Brew said there are approximately 7,000 veterans living in the Cleveland, Tenn. area.

“For a smaller community in Bradley County which has about 55,000 residents, it is a big percentage of people. We have a National Guard armory here and the 252nd Military Police Unit stationed in town.

“There is a rich tradition of service here and a natural tie-in. The businesses in town have really gotten on board, and we do T-shirt sales to raise money. The Bank of Cleveland sponsors that project as players help sell the T-shirts.

“Restaurants have donated a percentage of their earnings toward the event.

“The last thing is the event itself. We host the event and have over 1,000 members of the community in attendance at our baseball facility. We raise money through concessions and selling different items. We have vendors set up. Most of them donate the proceeds from what they make back to the event.

“It’s a great community event. It is not just a Lee University or Mark Brew event. It is something our community has embraced which is something we are proud of.”

To read more of this article, purchase the Jan. 5, 2018 edition of Collegiate Baseball or subscribe by CLICKING HERE. The rest of the story explains how Lee players honor veterans each time the National Anthem is played at games and why they practice doing it correctly. Mark Brew survived a broken home during his youth and talks about the amazing mom he has who made ends meet as a bus driver and worker at a local cafeteria. Plus, he explains how baseball coaches filled the void of his father not being around.

This story is in Collegiate Baseball’s 2018 College Preview Issue. It features a rundown on the top teams and players on all levels of college baseball. It also includes a rundown of the top 92 draft eligible college players in the nation who have a chance of being picked in the first three rounds of next June’s MLB Draft, plus much more. To purchase this issue, CLICK HERE.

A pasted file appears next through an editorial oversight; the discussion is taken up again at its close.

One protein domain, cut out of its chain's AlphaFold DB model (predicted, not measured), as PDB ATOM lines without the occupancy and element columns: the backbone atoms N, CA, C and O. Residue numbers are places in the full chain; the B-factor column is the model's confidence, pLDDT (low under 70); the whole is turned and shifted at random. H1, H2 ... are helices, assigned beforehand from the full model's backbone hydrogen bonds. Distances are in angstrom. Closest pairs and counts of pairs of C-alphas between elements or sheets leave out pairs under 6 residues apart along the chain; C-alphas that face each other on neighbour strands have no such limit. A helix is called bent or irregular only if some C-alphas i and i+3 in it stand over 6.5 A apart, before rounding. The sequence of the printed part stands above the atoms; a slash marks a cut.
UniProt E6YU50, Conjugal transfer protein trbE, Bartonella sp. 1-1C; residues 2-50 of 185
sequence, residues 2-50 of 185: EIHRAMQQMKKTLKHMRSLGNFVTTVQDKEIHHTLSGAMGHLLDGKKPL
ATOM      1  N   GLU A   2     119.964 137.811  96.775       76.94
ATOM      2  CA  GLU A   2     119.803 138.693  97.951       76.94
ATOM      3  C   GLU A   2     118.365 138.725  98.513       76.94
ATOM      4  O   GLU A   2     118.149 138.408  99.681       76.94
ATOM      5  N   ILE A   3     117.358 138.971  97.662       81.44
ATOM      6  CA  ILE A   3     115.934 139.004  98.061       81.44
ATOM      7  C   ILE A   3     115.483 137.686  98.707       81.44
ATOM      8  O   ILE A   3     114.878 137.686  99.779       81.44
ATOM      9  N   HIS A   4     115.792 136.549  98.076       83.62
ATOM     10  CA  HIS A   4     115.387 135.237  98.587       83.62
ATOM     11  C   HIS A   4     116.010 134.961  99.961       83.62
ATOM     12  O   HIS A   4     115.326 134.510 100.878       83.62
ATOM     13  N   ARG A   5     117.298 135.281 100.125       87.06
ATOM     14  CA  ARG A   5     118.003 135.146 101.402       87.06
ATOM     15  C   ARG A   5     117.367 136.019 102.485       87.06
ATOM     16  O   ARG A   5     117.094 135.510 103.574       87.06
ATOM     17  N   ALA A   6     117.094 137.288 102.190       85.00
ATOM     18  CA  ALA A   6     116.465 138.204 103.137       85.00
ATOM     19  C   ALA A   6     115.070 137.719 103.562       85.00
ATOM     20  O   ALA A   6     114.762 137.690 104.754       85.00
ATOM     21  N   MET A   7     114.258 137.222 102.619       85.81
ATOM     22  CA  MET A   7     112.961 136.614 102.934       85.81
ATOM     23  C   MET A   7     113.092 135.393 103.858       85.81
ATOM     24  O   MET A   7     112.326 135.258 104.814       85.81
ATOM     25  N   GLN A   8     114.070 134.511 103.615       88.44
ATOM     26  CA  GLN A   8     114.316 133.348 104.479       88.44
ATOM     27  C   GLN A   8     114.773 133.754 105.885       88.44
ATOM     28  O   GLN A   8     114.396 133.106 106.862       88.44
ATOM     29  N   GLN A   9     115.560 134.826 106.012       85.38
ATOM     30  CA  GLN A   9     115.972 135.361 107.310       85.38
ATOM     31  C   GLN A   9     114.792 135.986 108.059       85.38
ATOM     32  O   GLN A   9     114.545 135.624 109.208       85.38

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Mike Martin Set To Break All-Time Win Mark http://baseballnews.com/mike-martin-set-to-break-all-time-win-mark/ http://baseballnews.com/mike-martin-set-to-break-all-time-win-mark/#respond Wed, 27 Dec 2017 16:37:37 +0000 http://baseballnews.com/?p=10320 By LOU PAVLOVICH, JR. Editor/Collegiate Baseball TALLAHASSEE, Fla. — Florida St. Head Coach Mike Martin is only 32 wins from becoming the winningest coach in college baseball history. In 38 years as the skipper with the Seminoles, he has put together a 1,944-694-4 record. Only Augie Garrido has more wins as he won 1,975 games […]

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By LOU PAVLOVICH, JR.
Editor/Collegiate Baseball

TALLAHASSEE, Fla. — Florida St. Head Coach Mike Martin is only 32 wins from becoming the winningest coach in college baseball history.

In 38 years as the skipper with the Seminoles, he has put together a 1,944-694-4 record.

Only Augie Garrido has more wins as he won 1,975 games during a 48-year-career at San Francisco St., Cal Poly, Cal. St. Fullerton, Illinois and Texas.

Martin has coached the Seminoles to 38 consecutive regional appearances and 16 trips to the College World Series as his teams have reached the 40-win mark 38 consecutive seasons under his guidance.

He was inducted into the American Baseball Coaches Association Hall of Fame in 2007.

Martin, who is expected to set this historic record some time this season, was contacted by Collegiate Baseball and asked a variety of questions about what he has learned along his coaching journey.

COLLEGIATE BASEBALL: What have you learned during your remarkable 38-year coaching career?

MARTIN: One of the biggest things is the way I treat players. When I first started, it was my way or the highway. After 10 years of being a head coach in the 1990s, I started looking at things a bit differently because I saw that some players reacted differently with criticism.

That doesn’t mean I stopped criticizing players one-on-one. But earlier in my coaching career, I wouldn’t take the time to try and understand what the young man was experiencing in his life whether it might be a girlfriend or parent issue.

Or possibly he was tired from studying the night before. I then tried to be more understanding of the individual. I think that helped me in many regards. I still expect certain things that are team oriented.

But sometimes a young man needs to be coddled, needs support, and as I became a more veteran coach, it was a good approach.

CB: When different players on your team have tested you over the years, from your top athletes to others who don’t see much playing time, how do you handle uncomfortable situations that come up?